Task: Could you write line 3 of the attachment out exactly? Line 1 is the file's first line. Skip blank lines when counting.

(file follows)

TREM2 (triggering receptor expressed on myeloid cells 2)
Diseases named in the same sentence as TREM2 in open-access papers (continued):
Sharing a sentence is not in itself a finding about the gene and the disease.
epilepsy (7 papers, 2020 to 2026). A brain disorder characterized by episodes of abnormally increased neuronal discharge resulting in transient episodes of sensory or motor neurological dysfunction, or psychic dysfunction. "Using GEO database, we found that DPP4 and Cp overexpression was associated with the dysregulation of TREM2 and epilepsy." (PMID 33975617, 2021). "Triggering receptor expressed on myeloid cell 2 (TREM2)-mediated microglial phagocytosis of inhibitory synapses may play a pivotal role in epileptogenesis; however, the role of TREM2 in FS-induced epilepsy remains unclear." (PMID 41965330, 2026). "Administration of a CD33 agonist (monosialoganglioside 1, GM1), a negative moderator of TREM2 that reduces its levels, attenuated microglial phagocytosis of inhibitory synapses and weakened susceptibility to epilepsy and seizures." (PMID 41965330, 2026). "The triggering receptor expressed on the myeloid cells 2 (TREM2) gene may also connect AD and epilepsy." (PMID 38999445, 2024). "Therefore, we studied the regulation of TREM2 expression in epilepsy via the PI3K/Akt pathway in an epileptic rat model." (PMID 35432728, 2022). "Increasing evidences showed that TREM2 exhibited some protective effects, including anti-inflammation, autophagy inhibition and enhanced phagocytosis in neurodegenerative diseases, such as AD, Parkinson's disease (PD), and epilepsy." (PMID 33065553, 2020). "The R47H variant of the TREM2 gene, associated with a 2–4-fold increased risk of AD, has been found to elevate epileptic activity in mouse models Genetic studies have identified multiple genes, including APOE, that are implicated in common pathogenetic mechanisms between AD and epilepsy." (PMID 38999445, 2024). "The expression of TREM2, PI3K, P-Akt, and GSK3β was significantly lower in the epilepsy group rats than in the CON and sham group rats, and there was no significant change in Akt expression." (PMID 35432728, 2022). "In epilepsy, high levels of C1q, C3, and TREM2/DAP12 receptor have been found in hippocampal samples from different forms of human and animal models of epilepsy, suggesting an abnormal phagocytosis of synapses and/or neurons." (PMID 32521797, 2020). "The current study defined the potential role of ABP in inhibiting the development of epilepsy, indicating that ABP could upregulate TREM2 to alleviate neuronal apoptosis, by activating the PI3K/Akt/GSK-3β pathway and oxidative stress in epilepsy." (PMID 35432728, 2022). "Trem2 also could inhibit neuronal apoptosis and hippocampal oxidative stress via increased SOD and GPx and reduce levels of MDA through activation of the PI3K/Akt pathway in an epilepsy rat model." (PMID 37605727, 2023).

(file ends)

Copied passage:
Sharing a sentence is not in itself a finding about the gene and the disease.